Friday, June 12, 2015


We were down to deal with a dozen or so sentencing cases last week, most of them with the help pf pre-sentence reports from Probation. Inevitably, a good proportion of the cases were drug-related; either possession (not supply, that usually goes off to Hizonner) or acquisitive crime committed to fund an expensive habit.

Somebody on £65 a week benefit or thereabouts cannot fund a £20-a-day Class A habit without thieving, and for the addict the most usual target is any self-service shop. High-value low-bulk stuff is the usual loot, so we are well used to seeing top-line razors, Duracell batteries, and the inevitable bottles of spirits.mentioned on the charge sheet.

One of our customers was a young woman of 23 or so, a serial drug user an shoplifter. We considered the case carefully, and could not avoid the conclusion that she would have to go to prison (not for the first time).

The report said that she had grown up in care, and that she had been with four different sets of foster parents. That alone would have added to her insecurity, and that is sadly a pointer to going off the rails.

So we did what we had to do, and gave her 12 weeks, of which she will serve 6. It won't do any good, of course.


  1. "It won't do any good, of course"

    Sadly, so true, but what else is there? We don't seem to have any alternatives that have any chance of working for the addict. I am a great believer in trying to rehabilitate but there also has to be a punitive element too. The shops that these losers in life prey on have a right to expect the court to impose some punishment on the offender, especially the recidivists.

    I certainly have no answers, I don't know anyone who does.

    Tomorrow I'll spend a depressing morning on the bench dealing with the mad, the bad and the sad and I'll go home feeling that we've achieved nothing. It's just how it is and I don't see it changing (for the better) any time soon.


  2. "So we did what we had to do, and gave her 12 weeks, of which she will serve 6. It won't do any good, of course."

    It'll give the shopkeepers 6 weeks break from her thieving, that's good enough reason.

  3. We need funded and structured residential rehab centres not prisons.
    If they are successful at rehab then relocate them.
    Its got to be better than the merry go round that exists with prison release and reoffend

  4. I'm guessing she was on benefits so would have had some income, albeit small. You may have waived the £85 costs that would have been requested, but she would still have to pay the £80 government surcharge and if the offence was after 13th April, the £180 criminal courts charge.

    That's another £260 that the court was obliged to impose and which will be added to the ever growing mountain of fines, costs and charges that will never be collected.

  5. As Tigerr says it gives shopkeepers 6 weeks respite. So prison doesn't work, eh? We double the prison population and crime out there goes down. Great, but instead of her costing the state (i.e. us) £65 a week, and some random shopkeepers what it costs to feed her habit, we incarcerate her somewhere where it costs the state (i.e. us) a damn sight more.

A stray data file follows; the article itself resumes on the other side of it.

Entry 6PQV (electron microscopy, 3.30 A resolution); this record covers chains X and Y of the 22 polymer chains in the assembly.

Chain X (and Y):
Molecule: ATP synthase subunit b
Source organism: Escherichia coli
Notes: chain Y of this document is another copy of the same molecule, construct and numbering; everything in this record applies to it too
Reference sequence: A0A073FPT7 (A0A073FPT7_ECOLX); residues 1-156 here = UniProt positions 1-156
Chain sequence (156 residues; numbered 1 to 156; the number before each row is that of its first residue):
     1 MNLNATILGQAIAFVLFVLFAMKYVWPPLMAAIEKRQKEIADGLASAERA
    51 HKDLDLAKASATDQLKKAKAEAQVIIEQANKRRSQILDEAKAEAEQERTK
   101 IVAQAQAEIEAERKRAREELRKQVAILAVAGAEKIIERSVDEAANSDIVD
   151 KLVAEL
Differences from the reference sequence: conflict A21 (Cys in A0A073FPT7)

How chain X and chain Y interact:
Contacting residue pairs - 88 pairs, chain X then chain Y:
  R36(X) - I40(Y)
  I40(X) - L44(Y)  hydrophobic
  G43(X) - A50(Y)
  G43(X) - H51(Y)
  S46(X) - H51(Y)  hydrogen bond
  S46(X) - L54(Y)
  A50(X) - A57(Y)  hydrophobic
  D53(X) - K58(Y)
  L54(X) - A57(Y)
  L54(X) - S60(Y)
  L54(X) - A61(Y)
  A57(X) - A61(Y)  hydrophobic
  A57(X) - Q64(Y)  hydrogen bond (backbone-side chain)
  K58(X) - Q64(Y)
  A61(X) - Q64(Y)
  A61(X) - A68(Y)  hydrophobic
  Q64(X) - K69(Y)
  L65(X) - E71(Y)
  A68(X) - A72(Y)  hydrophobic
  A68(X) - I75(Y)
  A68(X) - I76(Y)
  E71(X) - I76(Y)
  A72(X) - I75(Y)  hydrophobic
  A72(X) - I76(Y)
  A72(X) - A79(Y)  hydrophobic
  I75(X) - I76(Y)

I'm in favour of (at least) two things:
    1. A bloody good birching (for the thieving) so her punishment costs the state (i.e. us) the absolute minimum
    2. A proper treatment of her Class A drug addiction as a medical problem. If her drug habit is £20 a day, it would costs us all far less to just give it to her, thus cutting out all the criminal infrastructure of import and supply.

  6. I can't see any point in punishment when it has no effect at all on the criminal, except perhaps to make her worse. Unless you are trying to drive her to suicide.

    The cheapest solution does seem to be to supply the drug on prescription, and offer a residential rehab (perhaps in the Outer Hebrides). My impression is that coming off addictive drugs often works at the third or fourth attempt.

    Much of the problem and expense comes from the ill-defined borderline between "medical" and "criminal". We need to think hard about these categories.

  7. My God- birching- I don't think so. Those days thankfully are gone.

    Lets have a bit of humanity. Sending these buggers to prison is no answer at all. Apart from the cost it means they lose their accommodation and any help/treatment they were getting falls away. What we need is proper and if need be enforce rehab clinics where they must go , must be treated and then packed off home under a properly monitored cufew.

    Imposing all these charges on people who we all know cannot pay is a complete farce. Rather than persecuting the sad and the mad we should concentrate aon the fraudsters and villains who are making good money out or crime and strip them of their ill gotten gains.

  8. Actually, the knee jerk reaction against corporal punishment has always confused me. It demonstrably works in Singapore. It actually inflicts a pain on the repeat criminal that otherwise frankly does not exist in western (UK) justice.

    Or are you lot racist in believing that it's OK for the asians to use it, but not us?

  9. Perhaps I'm somehow in the wrong...but all my life I've been almost obsessively's just the way I've been brought up...I would hope that if I broke the law, it'd somehow snap back and punish me...and warn me not to continue wrong-doing...

    So I tend to see the law in black and white terms...there is no "rehabilitation" whatsoever...just harsh punishment, which may or may not achieve the same end...

    Am I so wrong?

  10. Rehabilitation is surely, in reality, a joke? If the court prescribes a harsh enough, or apt enough penalty for bad behaviour, doesn't the risk of re-offending decline?


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